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Madison Lang ’22 honored with ‘astronaut scholarship’

June 25, 2021

The biomedical engineering major is one of 60 college students pursuing STEM degrees who were selected for the award.

University of Rochester undergraduate Madison Lang ’22, a biomedical engineering major from Fulton, New York, has been awarded a 2021 Astronaut Scholarship Foundation (ASF) award, known as an “Astronaut Scholarship.”

portrait of Madison Lang.

Madison Lang ’22. (Short Street Photographers photo / Joan Seamans)

These scholarships are awarded annually to undergraduate students in STEM (science, technology, engineering, and math) majors who are nominated in their sophomore or junior year by their college or university. In addition to high academic achievement, competitive applicants demonstrate passion and talent for scientific work along with a strong commitment to pursue research or technological advancements in their field following graduation.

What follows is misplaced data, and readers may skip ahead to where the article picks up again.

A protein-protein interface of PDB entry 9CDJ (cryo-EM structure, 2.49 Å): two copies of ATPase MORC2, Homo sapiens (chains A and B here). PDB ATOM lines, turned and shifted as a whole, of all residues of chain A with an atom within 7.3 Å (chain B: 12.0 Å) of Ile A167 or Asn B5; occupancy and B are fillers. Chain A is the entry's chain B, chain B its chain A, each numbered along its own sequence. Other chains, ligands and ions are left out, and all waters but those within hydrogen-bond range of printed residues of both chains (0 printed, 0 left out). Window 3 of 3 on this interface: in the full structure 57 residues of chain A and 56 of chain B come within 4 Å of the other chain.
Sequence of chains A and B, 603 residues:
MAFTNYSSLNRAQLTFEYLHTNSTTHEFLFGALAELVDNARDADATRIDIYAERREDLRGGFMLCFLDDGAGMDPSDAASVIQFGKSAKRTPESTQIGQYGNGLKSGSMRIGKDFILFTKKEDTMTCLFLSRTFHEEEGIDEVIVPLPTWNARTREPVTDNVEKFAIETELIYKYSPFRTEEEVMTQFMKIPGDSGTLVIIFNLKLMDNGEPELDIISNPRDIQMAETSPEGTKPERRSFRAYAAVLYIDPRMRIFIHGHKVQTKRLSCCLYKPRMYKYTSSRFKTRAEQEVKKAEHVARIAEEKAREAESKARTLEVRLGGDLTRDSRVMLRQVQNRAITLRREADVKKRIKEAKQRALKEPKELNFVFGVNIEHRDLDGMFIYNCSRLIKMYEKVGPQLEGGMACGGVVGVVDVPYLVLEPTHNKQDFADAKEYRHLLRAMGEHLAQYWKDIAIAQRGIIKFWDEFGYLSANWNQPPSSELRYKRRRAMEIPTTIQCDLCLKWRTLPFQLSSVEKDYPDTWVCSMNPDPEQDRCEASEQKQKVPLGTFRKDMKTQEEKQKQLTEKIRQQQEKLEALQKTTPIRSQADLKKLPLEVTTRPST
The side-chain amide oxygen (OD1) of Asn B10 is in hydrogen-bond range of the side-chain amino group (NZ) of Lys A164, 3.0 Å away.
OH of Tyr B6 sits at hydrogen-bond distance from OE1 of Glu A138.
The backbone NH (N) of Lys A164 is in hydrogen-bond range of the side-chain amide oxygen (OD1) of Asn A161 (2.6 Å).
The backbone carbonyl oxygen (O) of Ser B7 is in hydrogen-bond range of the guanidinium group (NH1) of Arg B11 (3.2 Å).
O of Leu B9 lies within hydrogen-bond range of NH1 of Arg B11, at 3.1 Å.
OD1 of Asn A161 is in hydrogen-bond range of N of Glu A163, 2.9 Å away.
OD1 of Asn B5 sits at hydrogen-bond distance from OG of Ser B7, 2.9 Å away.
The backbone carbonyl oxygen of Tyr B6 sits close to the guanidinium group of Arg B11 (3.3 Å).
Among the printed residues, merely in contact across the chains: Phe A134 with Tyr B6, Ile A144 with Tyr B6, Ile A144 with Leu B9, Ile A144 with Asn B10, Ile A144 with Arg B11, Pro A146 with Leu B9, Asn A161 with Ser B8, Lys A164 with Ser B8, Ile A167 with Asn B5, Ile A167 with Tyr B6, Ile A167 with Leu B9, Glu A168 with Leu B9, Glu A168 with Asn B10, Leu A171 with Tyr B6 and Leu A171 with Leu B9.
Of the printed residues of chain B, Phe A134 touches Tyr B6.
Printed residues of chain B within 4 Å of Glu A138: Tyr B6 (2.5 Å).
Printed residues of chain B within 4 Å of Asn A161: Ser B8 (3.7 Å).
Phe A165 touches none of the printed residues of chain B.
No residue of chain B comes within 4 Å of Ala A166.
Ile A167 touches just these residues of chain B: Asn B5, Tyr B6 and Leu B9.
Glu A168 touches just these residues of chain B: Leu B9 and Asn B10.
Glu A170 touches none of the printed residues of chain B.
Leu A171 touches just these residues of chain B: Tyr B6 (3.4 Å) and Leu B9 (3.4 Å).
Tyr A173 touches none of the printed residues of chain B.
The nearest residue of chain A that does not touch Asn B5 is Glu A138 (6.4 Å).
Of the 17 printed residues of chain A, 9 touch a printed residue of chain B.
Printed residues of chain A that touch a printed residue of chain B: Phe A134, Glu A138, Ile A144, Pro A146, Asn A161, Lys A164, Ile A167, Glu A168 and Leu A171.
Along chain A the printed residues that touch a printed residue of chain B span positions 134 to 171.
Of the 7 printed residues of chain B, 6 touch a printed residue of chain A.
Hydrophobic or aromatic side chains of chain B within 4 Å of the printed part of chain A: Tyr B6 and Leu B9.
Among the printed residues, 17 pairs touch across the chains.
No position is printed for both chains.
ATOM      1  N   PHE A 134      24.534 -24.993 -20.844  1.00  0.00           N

“Rochester’s deep store of potential applicants and the limit of two nominations make the competition among our students especially keen and the selection particularly difficult,” says Belinda Redden, director of the Student Fellowships Office. “We are proud that Madison Lang will be representing the University at this summer’s Innovators Week, where an astronaut will present her with the scholarship,” she says.

ASF was created in 1984 by, among others, the six surviving Mercury 7 astronauts and Betty Grissom, widow of the seventh astronaut, Virgil (Gus) Grissom. The foundation’s mission is to ensure the United States remains a global leader in science and technology.

This year, ASF selected 60 college students from 44 participating US colleges to receive the award, which includes up to $15,000 in scholarship funding for each honoree as well as opportunities to expand their professional network to include astronauts, alumni, and industry leaders. The 2021 recipients will be honored at a gala in Orlando, Florida, in August.

After graduating from the University, Lang plans to attend graduate school for biomedical engineering. Her interests in the field include orthopedics, rehabilitation, and medical devices and technology. As a member of the University’s chapter of the Biomedical Engineering Society, she has helped mentor fellow biomedical engineering students. Since last summer, Lang has been conducting research in professor Amy Lerner’s computational biomechanics lab, where she is currently working full time.

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